|Publication Type||Journal Article|
|Year of Publication||2014|
|Authors||Knoechel, B, Roderick, JE, Williamson, KE, Zhu, J, Lohr, JG, Cotton, MJ, Gillespie, SM, Fernandez, D, Ku, M, Wang, H, Piccioni, F, Silver, SJ, Jain, M, Pearson, D, Kluk, MJ, Ott, CJ, Shultz, LD, Brehm, MA, Greiner, DL, Gutierrez, A, Stegmaier, K, Kung, AL, Root, DE, Bradner, JE, Aster, JC, Kelliher, MA, Bernstein, BE|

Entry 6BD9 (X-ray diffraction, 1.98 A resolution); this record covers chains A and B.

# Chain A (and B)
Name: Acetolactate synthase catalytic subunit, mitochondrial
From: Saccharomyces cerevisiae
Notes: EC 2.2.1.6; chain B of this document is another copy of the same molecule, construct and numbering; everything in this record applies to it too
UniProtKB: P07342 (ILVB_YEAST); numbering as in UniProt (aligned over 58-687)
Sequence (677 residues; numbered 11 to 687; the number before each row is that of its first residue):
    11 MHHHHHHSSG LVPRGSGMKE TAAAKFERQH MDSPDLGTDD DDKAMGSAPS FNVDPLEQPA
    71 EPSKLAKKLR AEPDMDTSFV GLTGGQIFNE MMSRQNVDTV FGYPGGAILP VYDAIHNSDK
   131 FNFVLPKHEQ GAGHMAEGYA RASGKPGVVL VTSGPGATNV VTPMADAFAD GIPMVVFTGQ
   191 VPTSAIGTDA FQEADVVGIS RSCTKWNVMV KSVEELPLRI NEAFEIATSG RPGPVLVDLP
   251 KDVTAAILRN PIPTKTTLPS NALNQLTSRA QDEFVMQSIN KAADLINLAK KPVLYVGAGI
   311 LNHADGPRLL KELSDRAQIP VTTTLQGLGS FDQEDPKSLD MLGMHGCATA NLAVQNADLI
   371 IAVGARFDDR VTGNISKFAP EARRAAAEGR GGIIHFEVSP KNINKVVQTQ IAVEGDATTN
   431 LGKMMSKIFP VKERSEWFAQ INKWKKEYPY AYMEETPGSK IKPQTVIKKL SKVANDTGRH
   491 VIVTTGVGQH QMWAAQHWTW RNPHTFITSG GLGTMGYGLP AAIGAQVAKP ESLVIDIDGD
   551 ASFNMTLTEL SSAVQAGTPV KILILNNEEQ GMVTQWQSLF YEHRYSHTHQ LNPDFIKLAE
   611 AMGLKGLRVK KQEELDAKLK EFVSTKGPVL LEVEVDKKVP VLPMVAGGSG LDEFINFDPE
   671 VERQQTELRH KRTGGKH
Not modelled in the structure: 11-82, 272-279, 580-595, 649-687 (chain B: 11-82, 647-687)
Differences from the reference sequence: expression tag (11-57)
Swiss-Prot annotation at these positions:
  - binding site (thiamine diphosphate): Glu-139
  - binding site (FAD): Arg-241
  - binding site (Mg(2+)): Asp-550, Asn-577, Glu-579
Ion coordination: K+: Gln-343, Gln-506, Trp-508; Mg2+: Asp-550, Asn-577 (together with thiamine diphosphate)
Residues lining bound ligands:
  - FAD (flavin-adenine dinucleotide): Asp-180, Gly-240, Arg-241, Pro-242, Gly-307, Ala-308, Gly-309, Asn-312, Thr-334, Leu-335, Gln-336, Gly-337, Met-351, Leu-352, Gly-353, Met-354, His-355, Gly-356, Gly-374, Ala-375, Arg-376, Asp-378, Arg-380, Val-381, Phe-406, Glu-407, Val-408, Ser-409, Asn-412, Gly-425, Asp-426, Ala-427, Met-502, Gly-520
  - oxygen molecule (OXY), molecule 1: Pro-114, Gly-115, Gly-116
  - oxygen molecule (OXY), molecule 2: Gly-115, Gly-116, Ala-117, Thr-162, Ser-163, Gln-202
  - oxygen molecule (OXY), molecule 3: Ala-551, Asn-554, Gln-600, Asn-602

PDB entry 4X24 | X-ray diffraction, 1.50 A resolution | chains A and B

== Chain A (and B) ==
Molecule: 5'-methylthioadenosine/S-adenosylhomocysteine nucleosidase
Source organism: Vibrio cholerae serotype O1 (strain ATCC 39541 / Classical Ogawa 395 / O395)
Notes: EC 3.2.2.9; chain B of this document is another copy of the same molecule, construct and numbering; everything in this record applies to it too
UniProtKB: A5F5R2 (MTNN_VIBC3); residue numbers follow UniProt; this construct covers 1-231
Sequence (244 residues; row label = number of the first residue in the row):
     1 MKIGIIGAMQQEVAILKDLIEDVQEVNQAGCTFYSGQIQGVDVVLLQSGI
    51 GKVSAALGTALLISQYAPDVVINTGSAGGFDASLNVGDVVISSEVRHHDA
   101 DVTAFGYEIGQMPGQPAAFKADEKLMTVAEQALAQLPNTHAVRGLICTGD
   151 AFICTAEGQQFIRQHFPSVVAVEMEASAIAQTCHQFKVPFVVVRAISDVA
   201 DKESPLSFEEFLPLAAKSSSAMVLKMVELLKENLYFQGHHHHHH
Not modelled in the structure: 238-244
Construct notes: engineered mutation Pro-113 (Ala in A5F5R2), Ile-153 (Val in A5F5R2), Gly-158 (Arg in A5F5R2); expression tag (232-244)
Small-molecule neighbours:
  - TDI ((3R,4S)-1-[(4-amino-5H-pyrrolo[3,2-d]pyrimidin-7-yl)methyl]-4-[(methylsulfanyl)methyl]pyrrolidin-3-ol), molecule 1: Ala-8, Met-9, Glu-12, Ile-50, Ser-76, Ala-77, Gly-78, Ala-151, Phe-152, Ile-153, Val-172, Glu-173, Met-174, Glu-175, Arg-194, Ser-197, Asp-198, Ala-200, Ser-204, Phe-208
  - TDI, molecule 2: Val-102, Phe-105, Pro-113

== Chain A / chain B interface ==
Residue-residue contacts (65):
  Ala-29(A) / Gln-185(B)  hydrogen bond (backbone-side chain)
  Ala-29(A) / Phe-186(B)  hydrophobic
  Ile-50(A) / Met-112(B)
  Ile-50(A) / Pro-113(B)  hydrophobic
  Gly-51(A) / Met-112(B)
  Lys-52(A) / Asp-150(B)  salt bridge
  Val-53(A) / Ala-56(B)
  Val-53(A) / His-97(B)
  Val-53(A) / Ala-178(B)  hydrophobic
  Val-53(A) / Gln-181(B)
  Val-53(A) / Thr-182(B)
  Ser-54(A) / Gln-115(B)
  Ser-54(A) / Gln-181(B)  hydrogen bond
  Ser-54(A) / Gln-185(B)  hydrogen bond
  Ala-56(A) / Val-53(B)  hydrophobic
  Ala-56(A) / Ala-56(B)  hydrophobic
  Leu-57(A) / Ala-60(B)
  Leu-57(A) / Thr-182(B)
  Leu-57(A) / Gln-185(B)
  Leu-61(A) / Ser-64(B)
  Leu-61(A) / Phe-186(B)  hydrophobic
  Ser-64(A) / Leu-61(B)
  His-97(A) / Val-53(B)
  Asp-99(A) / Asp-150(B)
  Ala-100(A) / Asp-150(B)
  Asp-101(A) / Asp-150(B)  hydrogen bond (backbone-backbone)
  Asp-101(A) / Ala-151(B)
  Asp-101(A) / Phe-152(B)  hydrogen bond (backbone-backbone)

The identification of activating NOTCH1 mutations in T cell acute lymphoblastic leukemia (T-ALL) led to clinical testing of γ-secretase inhibitors (GSIs) that prevent NOTCH1 activation. However, responses to these inhibitors have been transient, suggesting that resistance limits their clinical efficacy. Here we modeled T-ALL resistance, identifying GSI-tolerant 'persister' cells that expand in the absence of NOTCH1 signaling. Rare persisters are already present in naive T-ALL populations, and the reversibility of their phenotype suggests an epigenetic mechanism. Relative to GSI-sensitive cells, persister cells activate distinct signaling and transcriptional programs and exhibit chromatin compaction. A knockdown screen identified chromatin regulators essential for persister viability, including BRD4. BRD4 binds enhancers near critical T-ALL genes, including MYC and BCL2. The BRD4 inhibitor JQ1 downregulates expression of these targets and induces growth arrest and apoptosis in persister cells, at doses well tolerated by GSI-sensitive cells. Consistently, the GSI-JQ1 combination was found to be effective against primary human leukemias in vivo. Our findings establish a role for epigenetic heterogeneity in leukemia resistance that may be addressed by incorporating epigenetic modulators in combination therapy.